Our study showed ovariectomized rats significantly increased body weight, which was also observed in other studies [19,20]. The effect of estrogen insufficiency on lipid metabolism during the menopause has been well documented since postmenopausal women receiving estrogen replacement therapy have been found not to display the characteristic pattern of body weight and BMI increase including a shift to a central android fat distribution associated with menopause [21-23]. Furthermore, aromatase-knockout mice displayed progressive accumulation of intra-abdominal adipose tissue compared with wild type counterparts in both males and females [24,25] demonstrating an important role for estrogen in the maintenance of lipid homeostasis. It is thus possible that some of the phytoestrogen-like molecules in SG were involved in the regulation of lipid metabolism although the prevention of ovariectomy-induced weight gain by SG was not significant. The magnitude of the lipid metabolism effect of raloxifene was more distinguishable than that of SG.

The serum biochemical profiles in our SG- or raloxifene-treated rats showed mixed findings. SG and raloxifene both produced a marked reduction in serum triglyceride concentrations. Since the administration of estrogen to postmenopausal women increased triglyceride levels [26] and changes in triglyceride levels were negatively associated with changes in estradiol levels in premenopausal women [27], it follows that changes in triglyceride concentrations in our study must be related with changes in body weight. A trend to a progressive increase in body weight during menopausal transition is closely associated with an increase in total cholesterol and LDL cholesterol levels, and no change in HDL cholesterol levels [27]. Our ovariectomized rats showed no significant change in HDL concentrations. Thus loss of female steroid hormone alone did not influence HDL cholesterol level. While the hypocholesterolemic effect of raloxifene was obvious, SG showed minimal lowering of cholesterol.

Another characteristic of menopausal symptoms is bone loss. The measurement of ALP activity can be used as a barometer of bone formation and bone resorption in vivo. It is common to see an increase in serum ALP activity and subsequent DPD (deoxypyridinoline, a breakdown product of collagen during bone resorption) level in response to ovariectomy [28]. Our results indicate that treatment with SG did not lower serum ALP activity, suggesting that SG might not have enough potent phytoestrogen-like molecules to affect the bone turnover rate in rats.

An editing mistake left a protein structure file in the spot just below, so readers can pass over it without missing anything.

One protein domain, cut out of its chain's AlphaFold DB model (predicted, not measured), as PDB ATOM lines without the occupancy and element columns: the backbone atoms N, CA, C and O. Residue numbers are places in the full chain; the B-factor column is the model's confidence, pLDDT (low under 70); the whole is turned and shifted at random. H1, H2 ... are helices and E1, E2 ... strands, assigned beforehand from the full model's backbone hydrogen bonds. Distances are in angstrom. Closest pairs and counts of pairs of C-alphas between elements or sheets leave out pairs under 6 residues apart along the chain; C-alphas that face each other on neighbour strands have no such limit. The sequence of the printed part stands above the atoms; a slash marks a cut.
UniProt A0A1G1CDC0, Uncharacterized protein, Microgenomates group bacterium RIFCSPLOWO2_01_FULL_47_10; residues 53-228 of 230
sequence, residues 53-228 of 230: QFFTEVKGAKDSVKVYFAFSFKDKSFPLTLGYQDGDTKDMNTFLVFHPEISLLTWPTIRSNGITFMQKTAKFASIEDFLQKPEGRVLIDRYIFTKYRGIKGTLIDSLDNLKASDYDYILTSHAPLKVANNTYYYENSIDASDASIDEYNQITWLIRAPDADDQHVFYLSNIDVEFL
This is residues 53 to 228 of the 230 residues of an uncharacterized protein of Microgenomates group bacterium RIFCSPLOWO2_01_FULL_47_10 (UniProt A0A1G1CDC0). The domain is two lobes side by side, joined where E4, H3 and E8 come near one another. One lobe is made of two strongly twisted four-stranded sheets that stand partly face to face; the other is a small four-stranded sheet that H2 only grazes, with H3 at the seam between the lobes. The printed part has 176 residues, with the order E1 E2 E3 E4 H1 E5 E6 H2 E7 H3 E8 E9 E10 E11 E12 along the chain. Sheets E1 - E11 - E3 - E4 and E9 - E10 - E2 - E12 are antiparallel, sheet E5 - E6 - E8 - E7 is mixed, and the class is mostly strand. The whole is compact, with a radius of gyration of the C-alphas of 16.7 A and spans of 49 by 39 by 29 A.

Menopause is further associated with increased oxidative stress and metabolic disorders which can cause several age-related diseases [17]. In fact, estrogen has potent antioxidant effects and can reduce risk factors for general cardiovascular diseases by reducing inflammation [29]. Behr et al. [17] confirmed that ovariectomized rats presented increased plasma oxidative stress. NO controls the vascular tone and blood flow by activating soluble guanylate cyclase in the vascular smooth muscles. Abnormalities in vascular NO production thus result in endothelial dysfunction [30]. The discrepancy between NO and estradiol profiles from SG administration implies that the estrogenic effects of SG may not be mediated by an increase production of NO in our study. Different oxidative damage parameters need to be analyzed by further studies to clarify this discrepancy. It is true that the measurement of NO is problematic due to its short half-life (~ 5 s) and its high reactivity with other biological components [31].

Phosphorylation of ERα is enhanced in response to estrogen binding and through the action of second messenger signaling pathway [32]. ERK and Akt are serine/threonine protein kinase, which plays a major role in mitogenic signaling. Here we report that SG-induced ERα phosphorylation occurs within minutes. The in vitro phosphorylation pattern of ERK and Akt was similar to that of ERα. In our in vivo data, rat uterus under the influence of SG similarly mediated the phosphorylation of ERK and Akt. These results lead to a model in which the posttranslational modification of protein kinase cascades is the result of a transcription-independent and nongenomic action of estrogen receptor.

Conclusion

In conclusion, SG as a dried decoction consisting of six herbal medicines was proven to have phytoestrogen-like properties in female ovariectomized rats. The data presented here increase our knowledge about the protective and beneficial mechanisms of SG for menopausal symptoms, and it may therefore be a viable candidate compound for the development of therapeutic drugs for the management of menopausal symptoms.

Abbreviations

SG: Sutaehwan-gami; DPD: Deoxypyridinoline; TC: Total cholesterol; HDL: High density lipoprotein; TG: Triglyceride; GOT: Glutamic oxaloacetic transaminase; GPT: Glutamic pyruvic transaminase; ALP: Alkaline phosphatase; E2β: Estradiol-17β; BMI: Body mass index.

Competing interest